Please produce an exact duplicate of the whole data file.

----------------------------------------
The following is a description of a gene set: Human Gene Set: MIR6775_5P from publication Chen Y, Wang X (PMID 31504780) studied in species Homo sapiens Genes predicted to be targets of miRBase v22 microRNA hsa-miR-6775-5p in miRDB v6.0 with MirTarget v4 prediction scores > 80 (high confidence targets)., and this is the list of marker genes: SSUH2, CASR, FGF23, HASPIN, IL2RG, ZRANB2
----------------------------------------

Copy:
The following is a description of a gene set: Human Gene Set: MIR6775_5P from publication Chen Y, Wang X (PMID 31504780) studied in species Homo sapiens Genes predicted to be targets of miRBase v22 microRNA hsa-miR-6775-5p in miRDB v6.0 with MirTarget v4 prediction scores > 80 (high confidence targets)., and this is the list of marker genes: SSUH2, CASR, FGF23, HASPIN, IL2RG, ZRANB2